A determination of infringement requires a two-step analysis. The court must determine (1) "the scope and meaning of the patent claims asserted," and (2) how "the properly construed claims ... compare to the allegedly infringing device." Cybor Corp., 138 F.3d at 1454. Turning first to claim construction, there are two claim terms in dispute on appeal — "raised level" and "away from the fireplace opening."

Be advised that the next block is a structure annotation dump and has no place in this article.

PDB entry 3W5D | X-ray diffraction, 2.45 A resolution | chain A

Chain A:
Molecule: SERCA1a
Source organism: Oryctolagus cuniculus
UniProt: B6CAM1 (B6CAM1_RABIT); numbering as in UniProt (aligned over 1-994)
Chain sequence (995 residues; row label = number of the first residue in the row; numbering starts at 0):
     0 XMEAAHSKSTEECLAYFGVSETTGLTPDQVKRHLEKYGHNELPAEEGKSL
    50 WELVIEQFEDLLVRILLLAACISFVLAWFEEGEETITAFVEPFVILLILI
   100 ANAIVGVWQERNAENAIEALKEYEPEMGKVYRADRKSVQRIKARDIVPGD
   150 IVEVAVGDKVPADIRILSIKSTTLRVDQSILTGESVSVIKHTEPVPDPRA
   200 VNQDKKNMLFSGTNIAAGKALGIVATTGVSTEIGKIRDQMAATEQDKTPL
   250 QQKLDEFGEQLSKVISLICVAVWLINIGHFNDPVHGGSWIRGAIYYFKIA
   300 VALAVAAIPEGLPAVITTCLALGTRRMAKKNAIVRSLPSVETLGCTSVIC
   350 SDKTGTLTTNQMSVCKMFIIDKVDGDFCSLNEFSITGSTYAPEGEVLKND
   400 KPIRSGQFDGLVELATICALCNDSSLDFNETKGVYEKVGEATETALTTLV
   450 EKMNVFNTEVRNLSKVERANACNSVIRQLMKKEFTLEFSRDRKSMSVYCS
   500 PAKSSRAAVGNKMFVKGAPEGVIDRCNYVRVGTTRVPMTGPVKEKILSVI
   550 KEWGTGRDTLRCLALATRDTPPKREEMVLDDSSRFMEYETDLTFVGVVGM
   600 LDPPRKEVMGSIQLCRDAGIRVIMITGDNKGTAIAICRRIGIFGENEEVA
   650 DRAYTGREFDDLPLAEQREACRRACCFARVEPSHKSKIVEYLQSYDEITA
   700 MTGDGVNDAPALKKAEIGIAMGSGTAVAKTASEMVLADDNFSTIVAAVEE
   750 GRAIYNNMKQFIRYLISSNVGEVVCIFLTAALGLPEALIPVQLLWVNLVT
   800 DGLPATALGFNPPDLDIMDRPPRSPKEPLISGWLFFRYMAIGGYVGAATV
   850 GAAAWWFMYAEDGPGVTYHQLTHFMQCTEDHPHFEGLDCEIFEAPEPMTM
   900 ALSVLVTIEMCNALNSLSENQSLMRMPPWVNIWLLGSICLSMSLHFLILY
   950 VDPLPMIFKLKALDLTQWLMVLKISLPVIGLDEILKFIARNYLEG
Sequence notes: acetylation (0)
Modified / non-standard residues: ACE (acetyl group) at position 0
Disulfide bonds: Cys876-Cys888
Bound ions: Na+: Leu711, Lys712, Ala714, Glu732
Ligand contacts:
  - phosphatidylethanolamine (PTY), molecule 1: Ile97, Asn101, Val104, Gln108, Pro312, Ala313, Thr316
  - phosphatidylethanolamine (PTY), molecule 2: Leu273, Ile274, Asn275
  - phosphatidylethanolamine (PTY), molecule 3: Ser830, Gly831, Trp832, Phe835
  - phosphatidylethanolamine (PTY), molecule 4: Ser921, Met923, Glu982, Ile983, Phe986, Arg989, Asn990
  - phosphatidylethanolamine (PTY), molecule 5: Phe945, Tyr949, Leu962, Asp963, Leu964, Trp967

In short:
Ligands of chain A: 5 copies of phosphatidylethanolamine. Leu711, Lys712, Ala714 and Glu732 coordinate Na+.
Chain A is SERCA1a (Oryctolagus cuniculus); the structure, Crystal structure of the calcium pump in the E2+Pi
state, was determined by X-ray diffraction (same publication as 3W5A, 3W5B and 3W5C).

Claim 1 recites that a support means holds "the elongated primary burner in a raised level relative to the forwardly position secondary coals burner elongated tube." The district court concluded that "raised level" meant that the primary burner was at a raised level with respect to the secondary burner, for example with respect to the centerline. Findings of Fact & Conclusions of Law at 6, para. 2. Peterson argues that the so-called "centerline" test is incorrect and that the raised level should be measured with respect to the level of the gas ports. Blount argues that the centerline test is correct, or alternatively, that any test that uses a plausible reference point, such as the top of the tube, can be used.